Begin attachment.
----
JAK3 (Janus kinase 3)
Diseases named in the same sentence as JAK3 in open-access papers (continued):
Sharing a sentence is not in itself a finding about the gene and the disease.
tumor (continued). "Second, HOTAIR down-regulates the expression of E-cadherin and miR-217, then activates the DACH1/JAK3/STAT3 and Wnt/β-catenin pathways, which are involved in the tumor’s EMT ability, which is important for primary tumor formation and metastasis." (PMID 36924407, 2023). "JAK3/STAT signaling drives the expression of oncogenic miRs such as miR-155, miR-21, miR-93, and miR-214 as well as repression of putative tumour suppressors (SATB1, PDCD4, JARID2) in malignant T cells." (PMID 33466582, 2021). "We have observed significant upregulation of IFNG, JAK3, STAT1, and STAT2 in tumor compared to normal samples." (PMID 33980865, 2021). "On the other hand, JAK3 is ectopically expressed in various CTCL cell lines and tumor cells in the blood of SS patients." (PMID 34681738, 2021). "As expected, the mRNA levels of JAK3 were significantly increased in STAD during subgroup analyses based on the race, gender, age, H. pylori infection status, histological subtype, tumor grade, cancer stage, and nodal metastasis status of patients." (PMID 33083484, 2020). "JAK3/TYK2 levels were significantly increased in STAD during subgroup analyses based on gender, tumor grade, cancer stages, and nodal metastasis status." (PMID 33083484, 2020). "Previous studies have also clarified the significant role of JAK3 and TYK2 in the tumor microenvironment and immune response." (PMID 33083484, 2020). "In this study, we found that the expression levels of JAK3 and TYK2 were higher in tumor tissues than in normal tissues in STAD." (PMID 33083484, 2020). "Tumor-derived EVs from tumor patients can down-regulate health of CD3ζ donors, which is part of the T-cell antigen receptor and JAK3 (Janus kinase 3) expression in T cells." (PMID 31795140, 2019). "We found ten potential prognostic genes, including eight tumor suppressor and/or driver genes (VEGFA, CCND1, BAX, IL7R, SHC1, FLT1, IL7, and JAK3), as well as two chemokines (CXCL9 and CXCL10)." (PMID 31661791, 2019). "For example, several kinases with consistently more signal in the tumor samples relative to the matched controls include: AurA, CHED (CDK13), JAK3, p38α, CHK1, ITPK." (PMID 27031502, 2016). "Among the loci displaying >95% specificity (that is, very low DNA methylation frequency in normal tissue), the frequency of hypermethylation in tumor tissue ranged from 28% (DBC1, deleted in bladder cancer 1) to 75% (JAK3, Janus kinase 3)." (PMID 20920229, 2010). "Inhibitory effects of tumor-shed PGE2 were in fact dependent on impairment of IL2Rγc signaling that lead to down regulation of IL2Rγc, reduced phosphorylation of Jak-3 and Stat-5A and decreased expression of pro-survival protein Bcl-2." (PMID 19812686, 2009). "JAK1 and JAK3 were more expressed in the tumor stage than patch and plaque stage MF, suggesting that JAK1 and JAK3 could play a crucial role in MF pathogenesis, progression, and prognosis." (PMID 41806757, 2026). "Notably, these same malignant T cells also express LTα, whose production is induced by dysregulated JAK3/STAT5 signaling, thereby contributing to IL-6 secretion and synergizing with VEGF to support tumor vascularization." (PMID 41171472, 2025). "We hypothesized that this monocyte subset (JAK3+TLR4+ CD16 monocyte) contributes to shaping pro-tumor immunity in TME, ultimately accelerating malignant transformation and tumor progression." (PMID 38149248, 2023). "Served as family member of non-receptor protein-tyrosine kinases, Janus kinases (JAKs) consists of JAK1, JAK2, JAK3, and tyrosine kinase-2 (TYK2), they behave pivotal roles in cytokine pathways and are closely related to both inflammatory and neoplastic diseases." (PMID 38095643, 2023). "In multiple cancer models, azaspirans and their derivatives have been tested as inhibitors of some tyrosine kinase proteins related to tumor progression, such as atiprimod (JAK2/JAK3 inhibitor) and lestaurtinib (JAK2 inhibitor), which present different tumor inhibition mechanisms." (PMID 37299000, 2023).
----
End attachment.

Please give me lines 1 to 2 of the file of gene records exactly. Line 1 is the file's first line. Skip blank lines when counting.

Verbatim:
JAK3 (Janus kinase 3)
Diseases named in the same sentence as JAK3 in open-access papers (continued):